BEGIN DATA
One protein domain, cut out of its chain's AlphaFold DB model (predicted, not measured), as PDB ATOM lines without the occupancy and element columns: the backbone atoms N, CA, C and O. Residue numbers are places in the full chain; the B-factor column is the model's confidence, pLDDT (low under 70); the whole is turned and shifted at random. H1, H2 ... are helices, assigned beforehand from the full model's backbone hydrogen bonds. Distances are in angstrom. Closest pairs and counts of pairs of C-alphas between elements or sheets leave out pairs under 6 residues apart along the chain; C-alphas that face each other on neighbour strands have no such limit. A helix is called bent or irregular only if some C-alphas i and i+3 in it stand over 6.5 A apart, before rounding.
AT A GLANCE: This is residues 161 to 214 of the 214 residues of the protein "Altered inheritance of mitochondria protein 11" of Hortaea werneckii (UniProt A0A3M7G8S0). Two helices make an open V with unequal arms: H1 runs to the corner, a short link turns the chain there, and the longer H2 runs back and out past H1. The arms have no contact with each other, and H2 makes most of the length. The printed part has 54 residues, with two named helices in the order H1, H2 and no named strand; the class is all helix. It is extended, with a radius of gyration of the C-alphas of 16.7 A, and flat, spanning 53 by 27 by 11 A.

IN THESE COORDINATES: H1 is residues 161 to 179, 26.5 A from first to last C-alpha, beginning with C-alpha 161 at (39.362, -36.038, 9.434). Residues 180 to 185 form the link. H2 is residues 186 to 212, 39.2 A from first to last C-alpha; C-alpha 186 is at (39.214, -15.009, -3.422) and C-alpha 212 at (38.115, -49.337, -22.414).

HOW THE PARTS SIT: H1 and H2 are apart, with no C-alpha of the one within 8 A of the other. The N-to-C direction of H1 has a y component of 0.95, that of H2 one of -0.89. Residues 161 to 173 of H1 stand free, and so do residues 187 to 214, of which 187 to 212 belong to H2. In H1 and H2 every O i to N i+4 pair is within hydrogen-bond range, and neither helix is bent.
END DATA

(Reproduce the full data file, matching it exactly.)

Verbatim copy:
One protein domain, cut out of its chain's AlphaFold DB model (predicted, not measured), as PDB ATOM lines without the occupancy and element columns: the backbone atoms N, CA, C and O. Residue numbers are places in the full chain; the B-factor column is the model's confidence, pLDDT (low under 70); the whole is turned and shifted at random. H1, H2 ... are helices, assigned beforehand from the full model's backbone hydrogen bonds. Distances are in angstrom. Closest pairs and counts of pairs of C-alphas between elements or sheets leave out pairs under 6 residues apart along the chain; C-alphas that face each other on neighbour strands have no such limit. A helix is called bent or irregular only if some C-alphas i and i+3 in it stand over 6.5 A apart, before rounding.
AT A GLANCE: This is residues 161 to 214 of the 214 residues of the protein "Altered inheritance of mitochondria protein 11" of Hortaea werneckii (UniProt A0A3M7G8S0). Two helices make an open V with unequal arms: H1 runs to the corner, a short link turns the chain there, and the longer H2 runs back and out past H1. The arms have no contact with each other, and H2 makes most of the length. The printed part has 54 residues, with two named helices in the order H1, H2 and no named strand; the class is all helix. It is extended, with a radius of gyration of the C-alphas of 16.7 A, and flat, spanning 53 by 27 by 11 A.

IN THESE COORDINATES: H1 is residues 161 to 179, 26.5 A from first to last C-alpha, beginning with C-alpha 161 at (39.362, -36.038, 9.434). Residues 180 to 185 form the link. H2 is residues 186 to 212, 39.2 A from first to last C-alpha; C-alpha 186 is at (39.214, -15.009, -3.422) and C-alpha 212 at (38.115, -49.337, -22.414).

HOW THE PARTS SIT: H1 and H2 are apart, with no C-alpha of the one within 8 A of the other. The N-to-C direction of H1 has a y component of 0.95, that of H2 one of -0.89. Residues 161 to 173 of H1 stand free, and so do residues 187 to 214, of which 187 to 212 belong to H2. In H1 and H2 every O i to N i+4 pair is within hydrogen-bond range, and neither helix is bent.